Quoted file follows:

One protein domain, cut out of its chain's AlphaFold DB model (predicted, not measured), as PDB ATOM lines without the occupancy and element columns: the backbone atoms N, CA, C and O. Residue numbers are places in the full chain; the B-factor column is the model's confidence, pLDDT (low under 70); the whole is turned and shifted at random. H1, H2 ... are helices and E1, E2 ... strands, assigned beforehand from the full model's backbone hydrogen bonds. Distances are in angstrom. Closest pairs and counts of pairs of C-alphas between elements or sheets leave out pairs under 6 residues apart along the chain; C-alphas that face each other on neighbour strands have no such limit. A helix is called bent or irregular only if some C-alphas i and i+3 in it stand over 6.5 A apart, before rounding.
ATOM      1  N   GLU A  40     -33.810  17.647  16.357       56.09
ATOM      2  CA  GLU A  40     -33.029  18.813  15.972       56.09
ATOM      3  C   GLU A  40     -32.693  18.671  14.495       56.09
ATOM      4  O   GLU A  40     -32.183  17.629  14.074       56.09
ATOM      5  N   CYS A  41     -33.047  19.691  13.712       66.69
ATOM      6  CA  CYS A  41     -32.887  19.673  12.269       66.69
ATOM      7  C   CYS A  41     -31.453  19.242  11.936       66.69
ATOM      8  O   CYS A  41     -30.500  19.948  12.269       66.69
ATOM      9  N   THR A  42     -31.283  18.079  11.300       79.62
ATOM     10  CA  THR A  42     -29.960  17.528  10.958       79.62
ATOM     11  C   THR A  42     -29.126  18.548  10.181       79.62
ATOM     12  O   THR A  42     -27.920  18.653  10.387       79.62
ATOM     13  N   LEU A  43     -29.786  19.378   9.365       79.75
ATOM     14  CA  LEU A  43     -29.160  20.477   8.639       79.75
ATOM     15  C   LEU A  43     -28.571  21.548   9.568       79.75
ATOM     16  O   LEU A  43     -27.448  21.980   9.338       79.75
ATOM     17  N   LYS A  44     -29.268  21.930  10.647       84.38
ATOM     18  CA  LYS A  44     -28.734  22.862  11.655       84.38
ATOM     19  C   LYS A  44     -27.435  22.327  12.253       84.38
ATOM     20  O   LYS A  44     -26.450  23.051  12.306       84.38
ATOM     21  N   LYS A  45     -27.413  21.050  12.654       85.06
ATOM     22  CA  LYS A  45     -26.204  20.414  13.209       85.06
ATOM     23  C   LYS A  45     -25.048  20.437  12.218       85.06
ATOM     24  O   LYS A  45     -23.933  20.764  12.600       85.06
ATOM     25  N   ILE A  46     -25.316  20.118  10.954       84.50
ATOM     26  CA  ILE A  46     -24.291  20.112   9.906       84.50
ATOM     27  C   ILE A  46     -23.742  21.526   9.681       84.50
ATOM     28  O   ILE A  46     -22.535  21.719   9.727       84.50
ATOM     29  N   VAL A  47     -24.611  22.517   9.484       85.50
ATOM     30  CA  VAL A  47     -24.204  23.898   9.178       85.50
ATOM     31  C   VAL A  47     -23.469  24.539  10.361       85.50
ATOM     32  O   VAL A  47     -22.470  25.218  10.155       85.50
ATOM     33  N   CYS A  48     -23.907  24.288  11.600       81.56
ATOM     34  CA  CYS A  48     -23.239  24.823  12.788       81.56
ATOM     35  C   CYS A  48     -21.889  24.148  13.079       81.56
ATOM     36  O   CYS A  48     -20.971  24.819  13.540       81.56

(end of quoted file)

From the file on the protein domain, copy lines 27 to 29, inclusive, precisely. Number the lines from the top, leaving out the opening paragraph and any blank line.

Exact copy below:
ATOM     27  C   ILE A  46     -23.742  21.526   9.681       84.50
ATOM     28  O   ILE A  46     -22.535  21.719   9.727       84.50
ATOM     29  N   VAL A  47     -24.611  22.517   9.484       85.50